adjudges that the cause of action arose from the willful and malicious act or neglect of the defendant, aud that he ought to be confined in close jail. The plaintiff attached this money on mesne process, as United States marshal, and the defendant receipted it, and let it go back into the possession of the defendant in the attachment. This is what he was expected to do. There was no willful invasion of the rights of the plaintiff, or wanton destruction of his property. The defendant was then of good responsibility, and the plaintiff was willing to take his obligation, and give up the money. It was not expected that the money would be kept for the plaiutiff, to answer the judgment. Had that been the intention, he would probably have kept it himself. There was nothing willful or malicious in the conduct of the defendant, and there is no just ground to say that for it he ought to be eonfined in close jail. This accords with the opinion of the highest conrt of the state. Soule v. Austin, 35 Vt. 515. Motion 'in arrest overruled. Motion for certificate denied.
UNITED STATES V. BEBOUT
June Term, 1886.) MAIL-lN-
(District (Jo'lJ,rt. No D. Ohio.
OBSCENE PuBLICATIONS AND PRINTS-SENDING PAPER THROUGH DICTMENT-PROOF-REV. ST. U. S. § 8893.
To authorize a conviction under an indictment for sending obscene or in· decent matter through the mails, (Rev. St. § 3893,) it must be proven beyond a reasonable doubt-Firat, that the defendants or their agents deposited, or caused to be deposited, the paper containing the objectionable matter in the post-office for mailing; second, that the defendants knew that the paper contained the objectionable matter; and, third, that the publication was obBcene, lewd, lascivious, or indecent.!
SAME-WHAT IS OBSCENE.
The test which determines the obscenity or indecency of a publication is the tendency of the matter to deprave and corrupt the morals of those whose minds are open to such influences, and into whose hands such a publication may fall. S. SAME-REV. ST. U. S. § 3893, HAS TO DO WITH USE OF MAILS ONLY. The statute in question (Rev. St. § 3893) is directed against the use of the mails as an instrument for the circulation of obscene matter. It does not prohibit its publication, nor does it enter into the motives of the circulators, or the truth or falsity of the matter.
4. SAME-DEFENDANT-COMPETENT WITNESS·
. The defendant in such a prosecution is a competent witness" and his testi· timony is to be received on the same basis, and Under the same rules, as that of any other witness. Where two defendants are indicted and tried together, one may be acquitted and the other convicted. Each one can be held responsible only for hiS own acts and knowledl!:e, and not that of the other.
Ii. CRIMINAL LAw-JOINT DEFENDANTS-SEPARATE ACQUITTAL OR CONVICTION.
Indictment under Rev. St. § 3893.
See note at end of case;
UNITED STATES V.BEBOUT.
R. S., Shields, U. S. Atty., and R. H. Ooch'rane, for the United States. J. R. Tyler and E. S. Dodd, for defendants.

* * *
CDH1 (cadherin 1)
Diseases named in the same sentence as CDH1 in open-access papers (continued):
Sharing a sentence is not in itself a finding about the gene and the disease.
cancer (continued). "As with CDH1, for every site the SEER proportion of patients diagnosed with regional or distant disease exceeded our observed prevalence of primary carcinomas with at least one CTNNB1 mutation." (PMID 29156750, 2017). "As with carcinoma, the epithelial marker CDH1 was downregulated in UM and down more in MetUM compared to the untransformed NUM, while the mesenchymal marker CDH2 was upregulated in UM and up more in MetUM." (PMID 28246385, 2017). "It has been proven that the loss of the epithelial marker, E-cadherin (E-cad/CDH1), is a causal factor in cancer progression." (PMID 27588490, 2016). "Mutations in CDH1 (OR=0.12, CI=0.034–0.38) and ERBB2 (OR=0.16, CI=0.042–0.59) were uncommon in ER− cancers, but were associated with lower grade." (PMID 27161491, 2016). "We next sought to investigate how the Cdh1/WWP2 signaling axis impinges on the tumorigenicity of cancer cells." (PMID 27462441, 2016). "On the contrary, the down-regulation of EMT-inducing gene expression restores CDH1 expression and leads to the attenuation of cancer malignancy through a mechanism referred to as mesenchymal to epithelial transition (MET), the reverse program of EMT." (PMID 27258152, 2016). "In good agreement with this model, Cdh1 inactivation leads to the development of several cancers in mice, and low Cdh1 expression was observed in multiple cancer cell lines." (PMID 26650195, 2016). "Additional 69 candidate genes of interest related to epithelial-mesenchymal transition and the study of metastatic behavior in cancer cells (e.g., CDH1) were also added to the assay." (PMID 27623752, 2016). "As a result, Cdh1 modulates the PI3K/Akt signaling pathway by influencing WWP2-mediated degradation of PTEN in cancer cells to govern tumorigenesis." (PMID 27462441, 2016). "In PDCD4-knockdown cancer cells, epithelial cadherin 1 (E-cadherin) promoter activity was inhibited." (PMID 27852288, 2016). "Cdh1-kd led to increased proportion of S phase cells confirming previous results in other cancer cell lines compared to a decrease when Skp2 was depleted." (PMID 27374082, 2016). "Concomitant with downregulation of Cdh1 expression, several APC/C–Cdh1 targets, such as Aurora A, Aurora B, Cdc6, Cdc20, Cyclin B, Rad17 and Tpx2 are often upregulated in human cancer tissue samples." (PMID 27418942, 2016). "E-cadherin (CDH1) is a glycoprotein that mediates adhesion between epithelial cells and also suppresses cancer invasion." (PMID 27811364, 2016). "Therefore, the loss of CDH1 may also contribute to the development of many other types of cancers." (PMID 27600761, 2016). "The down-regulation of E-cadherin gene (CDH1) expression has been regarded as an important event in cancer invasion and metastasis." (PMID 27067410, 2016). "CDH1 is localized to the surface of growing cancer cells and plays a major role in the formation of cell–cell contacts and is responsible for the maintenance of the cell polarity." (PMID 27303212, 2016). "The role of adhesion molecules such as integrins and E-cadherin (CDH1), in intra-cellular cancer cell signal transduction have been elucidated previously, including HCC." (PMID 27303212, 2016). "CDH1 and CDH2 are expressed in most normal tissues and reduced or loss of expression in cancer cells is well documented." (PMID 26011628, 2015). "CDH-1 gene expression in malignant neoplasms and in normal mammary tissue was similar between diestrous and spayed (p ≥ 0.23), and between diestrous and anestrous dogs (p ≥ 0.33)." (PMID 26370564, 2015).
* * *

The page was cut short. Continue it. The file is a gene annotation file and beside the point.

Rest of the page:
WELKER, J., (char,aing jury.) The defendants are indicted nnder, section 8898 of the Revised Statutes, which provides that "every obscene, lewd, or lascivious book, pamphlet, picture, paper, writing, print, or other publication, of an indecent character, · · · are hereby declared to be non-mailable matter, alid shall not be conveyed in the mails, nor delivered from any post.office, nor by any lettercarrier; and any person who shall knowingly deposit, or cause to be deposited, for mailing or delivery, anything declal'ed by this section to be non-mailable, - · - shall be found guilty of a misdemeanor," and punished as therein stated. This indictment contains two connts: :rhe first one charges that the defendants did, on the seventeenth January, 1886, unlawfully and knowingly deposit, and cause to be deposited, for mailing and delivery, in the mail of the United States, in the post-office of the city of Toledo, a certain obscene, lewd, and laAcivions paper, called the Sunday Democrat, and directed to E. P. Willey; contain.ng therein the obBcene, lewd, and lascivious words, figures, and illustrations following; and setting out a copy of the article therein published. The second count charges a like violation of the statute, but calls the publication a certain publication of an indecent character. The defendants have entered a plea of not guilty,-a general denial of the allegations of the indictment. You are to start on this investigation of these charges with the humane presumptions of the law that the defendants are innocent of the charges alleged against them, and to require the government to establish, beyond a fair and reasonable doubt, everything necessary to constitute the offense, and to establish \ the guilt of the defendants. Three things must be established by'the government to authorize a conviction of the defendants: First, that the paper containing the objectionable matter was deposited by them, or that they caused it to be deposited, at Toledo, in the post-office, for mailing; second, that the defendants knew that the paper contained the matter described; and, third, that the publication was obscene, lewd, lascivious, or indecent. The failure to make out either one will entitle the defendants to an a8quittal. It must be shown to your satisfaction, and beyond a reasonable doubt, that the paper containing the matter set out in the indictment was deposited, directly or indirectly, by the defendants, in the post-· office at Toledo, for mailing or delivery, as charged. If it was deposited by their agent for that purpose, or some person acting directly under their orders, it would be the same as if dODe by themselves. If it was deposited by a person not their agent, and not acting nnder their orders or authority, then the defendants 'would not